As a college football purist, there’s no question that I would love to see these stars play one last time. And there’s no question that their fellow students, fans, et al. would love to see them suit up for a final game with their teammates. But head coaches leave their teams early when they take on a new gig after a standout season, so elite players that are likely first-round draft picks shouldn’t be faulted if they opt to do the same. While injuries such as the one Notre Dame LB Jaylon Smith suffered in last year’s Fiesta Bowl are thankfully rare, the possibility does exist that a top collegiate player with NFL aspirations could suffer a devastating injury in a bowl game.
Do these “non-title” bowls mean the same as a College Football Playoff game? That depends on who you ask. Players on the Eastern Michigan team are likely very ecstatic that they are playing in the Bahamas Bowl, while players on a 4-loss Power Five team that had CFP aspirations in the preseason may be a bit disappointed that they are playing in an “exhibition” weeks after the regular season ended—especially those that are moving onto the next level.
Fournette and McCaffrey have been injured this year, so there should be no hard feelings about them sitting out the bowl game. And, even if they were both 100 percent healthy, they should have every right to move on from their college program without anyone spewing venom onto them. Does it stink for the college game? Yes. But that doesn’t mean that these players aren’t doing the smart thing by leaving a little earlier than expected.
Yes. 1,000,000,000,000,000% Coaches skip bowl games all. the. time. And nothing is said about that when they get new job offers. It’s just a step up in their professional career. Well, that’s exactly what it is for the players as well.
Why should a player participate in a meaningless game that could cost thousands, or even millions, of dollars and jeopardize his professional career? Next thing he knows he’s sitting next to us fans in the rat race trying to scale the corporate ladder for $45,000 per year all because he blew out his knee in the Idaho Potato Bowl.
It’s absolutely hypocritical that they are being scrutinized for this. But thus is the way with sports, where real-world issues are slid under the rug all for a better on-field product. Sports are hypocritical. Some may argue the whole “finish what they signed up for,” but players leaving early and not finishing their college education is part of the system that’s been created, and some players sitting out may have already completed their degree.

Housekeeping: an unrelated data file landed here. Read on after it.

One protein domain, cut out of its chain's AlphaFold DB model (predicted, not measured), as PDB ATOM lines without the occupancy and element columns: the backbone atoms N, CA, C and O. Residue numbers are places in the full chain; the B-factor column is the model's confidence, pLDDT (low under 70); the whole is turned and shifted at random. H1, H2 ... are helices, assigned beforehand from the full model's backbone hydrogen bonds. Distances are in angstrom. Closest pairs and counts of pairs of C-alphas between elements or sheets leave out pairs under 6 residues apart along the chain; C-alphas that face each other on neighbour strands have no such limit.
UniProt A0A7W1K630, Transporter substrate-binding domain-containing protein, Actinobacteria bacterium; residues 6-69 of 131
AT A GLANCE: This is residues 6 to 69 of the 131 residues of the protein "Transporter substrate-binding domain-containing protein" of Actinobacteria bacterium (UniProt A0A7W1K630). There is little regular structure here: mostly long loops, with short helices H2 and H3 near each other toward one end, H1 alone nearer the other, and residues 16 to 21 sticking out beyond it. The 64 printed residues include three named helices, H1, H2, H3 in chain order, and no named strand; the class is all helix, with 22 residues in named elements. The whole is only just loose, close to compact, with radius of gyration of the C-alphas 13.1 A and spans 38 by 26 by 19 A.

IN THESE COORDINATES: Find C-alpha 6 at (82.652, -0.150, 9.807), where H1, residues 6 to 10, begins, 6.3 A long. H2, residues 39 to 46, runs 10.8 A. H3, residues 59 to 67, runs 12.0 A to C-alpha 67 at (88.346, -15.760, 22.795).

Football is a business for universities, which are profiting greatly off players, so in return it should be a business for the players. If a player has a once-in-a-lifetime shot at making a fortune, absolutely sit out a meaningless game. Not everyone gets that, and it’s not worth blowing the opportunity.
Pretty sure I’m the odd man out here, but I think it’s bull that these guys are all of a sudden deciding to skip their teams’ bowl game.
Now, before I go any further, I understand the arguments made by my coworkers, and they are all fair and full of good points. However, I’m a team player kind of guy. When you’ve got a football team like Stanford or LSU, for example, that has played twelve hard-fought (sometimes thirteen) games with the sole mission of making a bowl game, and then all of a sudden your best player says “Nah, I’m gonna sit this one out so that I can prepare for the April draft,” to me that’s a major low-blow.
If I were a teammate of a player who did this, I’d be pissed. I would understand the reasoning, but it’s a team game and each of those players is in it together. Putting yourself before the team is something that never sat well with me, especially in a situation like this.
I have been vocal on this issue, but here are the Cliff Notes: the hypocrisy that exists where a coach can skip a game and not receive any flak but a student-athlete, looking out for their future, decides to do the same and is heavily criticized, is unconscionable.
Why can’t these athletes look out for their futures, the same way, oh, Tom Herman did by leaving Houston for the Texas job and not coaching the Cougars in their bowl game? Of course that is rarely brought up. Every coach that speaks out against players doing this needs to a long look at himself in the mirror the next time a better job opportunity presents itself.